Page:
Brains and Brawn – A Smarter Brute Force Approach

By Zachary Hilton –

Typically, search algorithms attempt for precision and optimization when iterating over the search space. This tends to work well in many situations, especially when the search space is small enough, but when that space is infinitely vast, how do you find things?

The Basic Brute Force Approach

That answer is pretty straight forward to many, we just use brute force. We pick a starting point and make iterate from there. For passwords, this is pretty defined. We tend to start at the lowest character limit and cycle through all possible character combinations. To make things faster, we add basic intelligence; starting first with the passwords most likely, then defaulting to general brute force. This is done in a number of ways, but one of the most common is using a list of words and known passwords, then proceeding to move on to the brute force iteration. This method is incredibly effective with passwords, but is often overlooked in other complex search spaces. One search space of particular interest is that of mapping a website on the internet. Some tools exist already for this, but fail to act as intelligent as possible in this regard.

Of note is DirBuster, a tool which takes a directory and file list and attempts to find paths which are not linked on a web server. This is about as close as we can come to our dictionary attack on passwords. But it still can go further. DirBuster not only checks the directories and files in its list, but it also fuzzes the URL and attempts to add some basic randomization to it. Though this helps find lazy attempts at hiding URLs, it fails to account for the unknown, avoiding approaching the problem of new directories and files that are not on the list.

Adding Some Intelligence

With that in mind, we can add varying levels of intelligence to our brute force. First, we can make it more predictive, analyzing the known list of directories and files and generating likely new ones. To take it a step further, we can instead analyze the very names of the directories to predict likely future names. Though this may sound complicated, it is actually fairly simple to do with a construct known as Markov chains.

Markov chains are a way in which we can move from one state to another by chaining probabilities together. This can be done simply, with no regard for the past, or can be done utilizing knowledge of past states to dynamically modify the probabilities of the future states. Markov chains allow us to simplistically model the transitions from one state to another, in a probabilistic way. In our case, these states can be a number of things, altering the way in which our search will behave.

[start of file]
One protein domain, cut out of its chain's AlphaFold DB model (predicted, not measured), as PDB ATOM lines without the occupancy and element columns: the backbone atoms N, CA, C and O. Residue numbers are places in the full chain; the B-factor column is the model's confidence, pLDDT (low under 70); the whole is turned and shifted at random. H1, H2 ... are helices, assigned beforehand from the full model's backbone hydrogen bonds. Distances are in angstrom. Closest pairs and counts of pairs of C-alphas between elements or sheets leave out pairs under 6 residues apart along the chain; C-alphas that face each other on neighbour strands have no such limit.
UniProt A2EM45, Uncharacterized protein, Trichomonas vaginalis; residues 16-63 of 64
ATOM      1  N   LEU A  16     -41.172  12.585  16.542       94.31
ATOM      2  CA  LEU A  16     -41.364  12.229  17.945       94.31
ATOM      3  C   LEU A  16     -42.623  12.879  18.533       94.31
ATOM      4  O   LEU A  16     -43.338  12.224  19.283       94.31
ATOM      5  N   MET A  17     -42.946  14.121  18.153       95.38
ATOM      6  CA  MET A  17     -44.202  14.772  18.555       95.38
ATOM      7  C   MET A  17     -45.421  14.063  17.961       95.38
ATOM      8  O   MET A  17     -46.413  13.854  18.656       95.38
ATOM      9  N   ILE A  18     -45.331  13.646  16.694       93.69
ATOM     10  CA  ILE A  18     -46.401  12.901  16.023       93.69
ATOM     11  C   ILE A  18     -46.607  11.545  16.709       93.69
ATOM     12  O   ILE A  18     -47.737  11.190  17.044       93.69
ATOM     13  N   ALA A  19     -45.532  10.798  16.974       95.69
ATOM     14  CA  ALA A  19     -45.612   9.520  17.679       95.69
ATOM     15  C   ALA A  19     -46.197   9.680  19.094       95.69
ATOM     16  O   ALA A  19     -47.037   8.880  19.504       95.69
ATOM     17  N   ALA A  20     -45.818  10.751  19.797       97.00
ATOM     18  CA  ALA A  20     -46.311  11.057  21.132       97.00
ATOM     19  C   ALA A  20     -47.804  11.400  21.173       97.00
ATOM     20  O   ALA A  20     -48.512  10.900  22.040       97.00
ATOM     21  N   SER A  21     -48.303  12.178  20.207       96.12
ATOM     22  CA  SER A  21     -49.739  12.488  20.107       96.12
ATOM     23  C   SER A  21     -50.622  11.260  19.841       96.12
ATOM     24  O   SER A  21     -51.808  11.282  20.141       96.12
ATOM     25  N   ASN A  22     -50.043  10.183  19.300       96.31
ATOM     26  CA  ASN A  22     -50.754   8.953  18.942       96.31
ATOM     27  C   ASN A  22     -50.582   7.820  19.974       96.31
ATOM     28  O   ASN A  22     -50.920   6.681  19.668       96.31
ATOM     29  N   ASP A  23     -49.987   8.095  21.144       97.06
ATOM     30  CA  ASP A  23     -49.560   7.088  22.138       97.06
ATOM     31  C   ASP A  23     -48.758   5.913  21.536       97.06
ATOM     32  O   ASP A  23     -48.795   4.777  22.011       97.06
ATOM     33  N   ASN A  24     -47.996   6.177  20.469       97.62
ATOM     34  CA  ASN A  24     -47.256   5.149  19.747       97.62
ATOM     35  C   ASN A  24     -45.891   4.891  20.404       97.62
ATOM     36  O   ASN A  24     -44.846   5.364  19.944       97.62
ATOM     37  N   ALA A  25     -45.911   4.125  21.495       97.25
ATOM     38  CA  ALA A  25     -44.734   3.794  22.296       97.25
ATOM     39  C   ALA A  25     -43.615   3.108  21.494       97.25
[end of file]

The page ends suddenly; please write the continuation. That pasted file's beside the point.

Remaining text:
One such possible state is that of the directory. We can split the URL on the directory marker (typically ‘/’) and use each directory or filename as a state. Then, we generate a table of the transitions and determine the probably of one directory being preceded by another for all directories. To generate new URLs, we just start at a random directory and follow its path using random numbers to determine which path we follow, until the path terminates naturally. Each time we do this, we will generate a URL which should look very similar to one of those we input to the generator.

A more interesting state though is the characters involved. This is typically used in Natural Language Processing to generate likely words. First, you choose a number of characters to retain for the past, and then create a similar table, but only considering the characters of all URLs, including the directory markers, and let it generate a string. The output string will likely appear as a URL which is different from our learning URLs, but will be a normal looking URL nonetheless. If we use just a few characters for history, we can create a fairly small table which can easily be stored in memory and called repeatedly to generate a seemingly endless supply of URLs which appear to be valid. To take this concept a step further, we can modify the table to replace all 0 value transitions with some arbitrarily low value, such as 0.001 (or lower based on data set), and artificially inject the ability to create new paths. This can lead to more invalid URLs, which should be screened for, but will add in fuzzing on a broader scale, while still maintaining a semblance of normal.

Going Deeper

Ok, so now we can generate as many URLs as we wish, they will probe deeper than DIrBuster and will work off of the premise that humans tend to use similar schemes throughout language, allowing us to attempt to predict the unknown directories not found in our test set, dynamically generating strings which look like our target URL “language.” What more can we do? Well, what about target parameters or file extensions. We can utilize similar methods to the above for this too. File extensions can be predicated by analyzing those we have seen before, allowing us to better cause naming schemes based upon the known supported languages, such as PHP, ASP, JS, CSS, etc. Parameters are not much different. We can take known values for the left side of the parameter and known right side values and attempt to fuzz those as well.

Putting this all together, we can either build our own version of DirBuster, or modify the source code of the ZAP add-on to generate more likely URLs, increasing the number of discovered URLs before we have to resort to general brute force. To make this system even more powerful, we can add all of the discovered paths to the base list and utilize those to further refine our table, approaching a more accurate model of the URL “language” as it is utilized today.


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